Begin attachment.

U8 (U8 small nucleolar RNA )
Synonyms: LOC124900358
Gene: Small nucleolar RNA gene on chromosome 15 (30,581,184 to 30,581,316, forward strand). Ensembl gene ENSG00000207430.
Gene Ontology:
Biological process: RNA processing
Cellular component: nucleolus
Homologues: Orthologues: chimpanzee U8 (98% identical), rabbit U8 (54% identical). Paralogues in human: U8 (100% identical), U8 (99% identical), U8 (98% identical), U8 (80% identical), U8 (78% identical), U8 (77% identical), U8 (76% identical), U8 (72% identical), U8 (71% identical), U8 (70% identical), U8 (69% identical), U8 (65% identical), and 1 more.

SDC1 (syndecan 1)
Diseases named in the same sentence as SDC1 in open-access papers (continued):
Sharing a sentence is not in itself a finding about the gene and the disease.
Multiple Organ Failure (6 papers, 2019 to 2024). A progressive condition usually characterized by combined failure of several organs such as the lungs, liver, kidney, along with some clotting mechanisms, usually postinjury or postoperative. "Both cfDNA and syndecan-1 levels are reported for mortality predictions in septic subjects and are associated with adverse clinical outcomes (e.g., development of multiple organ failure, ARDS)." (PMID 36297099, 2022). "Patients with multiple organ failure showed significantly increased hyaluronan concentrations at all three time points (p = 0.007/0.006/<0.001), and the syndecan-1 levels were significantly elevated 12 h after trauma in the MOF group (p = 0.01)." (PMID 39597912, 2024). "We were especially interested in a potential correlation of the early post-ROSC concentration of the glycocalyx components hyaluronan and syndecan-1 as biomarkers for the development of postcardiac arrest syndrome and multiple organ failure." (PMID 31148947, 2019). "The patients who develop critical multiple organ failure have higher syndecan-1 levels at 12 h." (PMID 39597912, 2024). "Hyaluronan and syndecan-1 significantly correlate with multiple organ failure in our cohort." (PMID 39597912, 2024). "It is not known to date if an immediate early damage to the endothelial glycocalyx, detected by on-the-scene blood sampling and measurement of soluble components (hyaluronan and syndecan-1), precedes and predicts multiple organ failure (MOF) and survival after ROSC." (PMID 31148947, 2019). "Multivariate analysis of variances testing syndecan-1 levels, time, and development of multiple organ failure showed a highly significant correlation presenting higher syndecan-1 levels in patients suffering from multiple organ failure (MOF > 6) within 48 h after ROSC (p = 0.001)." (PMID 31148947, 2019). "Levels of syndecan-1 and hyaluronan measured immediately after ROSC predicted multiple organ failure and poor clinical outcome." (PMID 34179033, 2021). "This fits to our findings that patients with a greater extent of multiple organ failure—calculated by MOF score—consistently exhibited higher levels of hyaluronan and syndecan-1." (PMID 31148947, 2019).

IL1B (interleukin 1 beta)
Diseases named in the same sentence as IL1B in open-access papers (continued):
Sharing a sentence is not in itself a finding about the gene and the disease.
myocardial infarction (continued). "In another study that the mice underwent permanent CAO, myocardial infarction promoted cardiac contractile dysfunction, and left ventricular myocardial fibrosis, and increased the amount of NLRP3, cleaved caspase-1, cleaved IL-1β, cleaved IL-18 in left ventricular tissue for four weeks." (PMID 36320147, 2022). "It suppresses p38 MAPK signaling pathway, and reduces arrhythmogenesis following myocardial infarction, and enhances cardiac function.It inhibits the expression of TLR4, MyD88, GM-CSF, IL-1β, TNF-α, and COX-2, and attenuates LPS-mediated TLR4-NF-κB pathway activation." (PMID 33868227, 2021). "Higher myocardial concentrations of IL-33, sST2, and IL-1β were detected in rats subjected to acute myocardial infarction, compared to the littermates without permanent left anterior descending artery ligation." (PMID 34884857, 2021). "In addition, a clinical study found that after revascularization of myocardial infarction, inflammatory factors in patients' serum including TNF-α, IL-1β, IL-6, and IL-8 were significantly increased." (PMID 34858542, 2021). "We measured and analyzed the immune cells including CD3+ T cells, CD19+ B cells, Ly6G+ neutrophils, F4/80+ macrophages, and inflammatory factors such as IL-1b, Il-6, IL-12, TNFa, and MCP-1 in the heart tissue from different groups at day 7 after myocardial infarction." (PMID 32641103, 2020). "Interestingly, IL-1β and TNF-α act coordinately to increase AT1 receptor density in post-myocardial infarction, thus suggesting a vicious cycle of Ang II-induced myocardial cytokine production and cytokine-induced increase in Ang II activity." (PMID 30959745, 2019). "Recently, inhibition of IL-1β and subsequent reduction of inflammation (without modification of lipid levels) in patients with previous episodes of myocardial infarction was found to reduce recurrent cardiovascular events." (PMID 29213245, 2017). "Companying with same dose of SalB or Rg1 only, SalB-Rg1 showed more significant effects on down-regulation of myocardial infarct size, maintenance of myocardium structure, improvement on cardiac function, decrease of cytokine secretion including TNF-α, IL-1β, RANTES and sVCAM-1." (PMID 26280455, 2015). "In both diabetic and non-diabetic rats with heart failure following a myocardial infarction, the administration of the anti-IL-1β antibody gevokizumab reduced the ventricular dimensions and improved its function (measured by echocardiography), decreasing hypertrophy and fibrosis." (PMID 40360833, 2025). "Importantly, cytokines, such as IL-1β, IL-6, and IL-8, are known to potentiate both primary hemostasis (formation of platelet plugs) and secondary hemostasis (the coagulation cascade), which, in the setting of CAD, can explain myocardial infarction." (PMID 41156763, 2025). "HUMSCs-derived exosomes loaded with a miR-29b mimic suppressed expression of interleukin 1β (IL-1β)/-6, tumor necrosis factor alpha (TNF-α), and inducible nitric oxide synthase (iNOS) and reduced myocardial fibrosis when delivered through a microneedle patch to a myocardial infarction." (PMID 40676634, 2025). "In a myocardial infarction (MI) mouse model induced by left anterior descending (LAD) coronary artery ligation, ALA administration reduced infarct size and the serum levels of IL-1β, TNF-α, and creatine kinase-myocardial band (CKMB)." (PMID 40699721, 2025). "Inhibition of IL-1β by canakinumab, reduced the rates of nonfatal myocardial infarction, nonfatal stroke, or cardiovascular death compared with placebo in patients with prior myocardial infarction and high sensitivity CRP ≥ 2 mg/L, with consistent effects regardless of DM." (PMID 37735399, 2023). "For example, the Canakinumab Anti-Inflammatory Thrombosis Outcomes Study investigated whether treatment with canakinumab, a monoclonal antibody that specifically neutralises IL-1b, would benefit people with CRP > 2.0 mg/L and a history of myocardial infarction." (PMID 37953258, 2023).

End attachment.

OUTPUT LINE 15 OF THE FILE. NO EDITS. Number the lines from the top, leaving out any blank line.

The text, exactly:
myocardial infarction (continued). "In another study that the mice underwent permanent CAO, myocardial infarction promoted cardiac contractile dysfunction, and left ventricular myocardial fibrosis, and increased the amount of NLRP3, cleaved caspase-1, cleaved IL-1β, cleaved IL-18 in left ventricular tissue for four weeks." (PMID 36320147, 2022). "It suppresses p38 MAPK signaling pathway, and reduces arrhythmogenesis following myocardial infarction, and enhances cardiac function.It inhibits the expression of TLR4, MyD88, GM-CSF, IL-1β, TNF-α, and COX-2, and attenuates LPS-mediated TLR4-NF-κB pathway activation." (PMID 33868227, 2021). "Higher myocardial concentrations of IL-33, sST2, and IL-1β were detected in rats subjected to acute myocardial infarction, compared to the littermates without permanent left anterior descending artery ligation." (PMID 34884857, 2021). "In addition, a clinical study found that after revascularization of myocardial infarction, inflammatory factors in patients' serum including TNF-α, IL-1β, IL-6, and IL-8 were significantly increased." (PMID 34858542, 2021). "We measured and analyzed the immune cells including CD3+ T cells, CD19+ B cells, Ly6G+ neutrophils, F4/80+ macrophages, and inflammatory factors such as IL-1b, Il-6, IL-12, TNFa, and MCP-1 in the heart tissue from different groups at day 7 after myocardial infarction." (PMID 32641103, 2020). "Interestingly, IL-1β and TNF-α act coordinately to increase AT1 receptor density in post-myocardial infarction, thus suggesting a vicious cycle of Ang II-induced myocardial cytokine production and cytokine-induced increase in Ang II activity." (PMID 30959745, 2019). "Recently, inhibition of IL-1β and subsequent reduction of inflammation (without modification of lipid levels) in patients with previous episodes of myocardial infarction was found to reduce recurrent cardiovascular events." (PMID 29213245, 2017). "Companying with same dose of SalB or Rg1 only, SalB-Rg1 showed more significant effects on down-regulation of myocardial infarct size, maintenance of myocardium structure, improvement on cardiac function, decrease of cytokine secretion including TNF-α, IL-1β, RANTES and sVCAM-1." (PMID 26280455, 2015). "In both diabetic and non-diabetic rats with heart failure following a myocardial infarction, the administration of the anti-IL-1β antibody gevokizumab reduced the ventricular dimensions and improved its function (measured by echocardiography), decreasing hypertrophy and fibrosis." (PMID 40360833, 2025). "Importantly, cytokines, such as IL-1β, IL-6, and IL-8, are known to potentiate both primary hemostasis (formation of platelet plugs) and secondary hemostasis (the coagulation cascade), which, in the setting of CAD, can explain myocardial infarction." (PMID 41156763, 2025). "HUMSCs-derived exosomes loaded with a miR-29b mimic suppressed expression of interleukin 1β (IL-1β)/-6, tumor necrosis factor alpha (TNF-α), and inducible nitric oxide synthase (iNOS) and reduced myocardial fibrosis when delivered through a microneedle patch to a myocardial infarction." (PMID 40676634, 2025). "In a myocardial infarction (MI) mouse model induced by left anterior descending (LAD) coronary artery ligation, ALA administration reduced infarct size and the serum levels of IL-1β, TNF-α, and creatine kinase-myocardial band (CKMB)." (PMID 40699721, 2025). "Inhibition of IL-1β by canakinumab, reduced the rates of nonfatal myocardial infarction, nonfatal stroke, or cardiovascular death compared with placebo in patients with prior myocardial infarction and high sensitivity CRP ≥ 2 mg/L, with consistent effects regardless of DM." (PMID 37735399, 2023). "For example, the Canakinumab Anti-Inflammatory Thrombosis Outcomes Study investigated whether treatment with canakinumab, a monoclonal antibody that specifically neutralises IL-1b, would benefit people with CRP > 2.0 mg/L and a history of myocardial infarction." (PMID 37953258, 2023).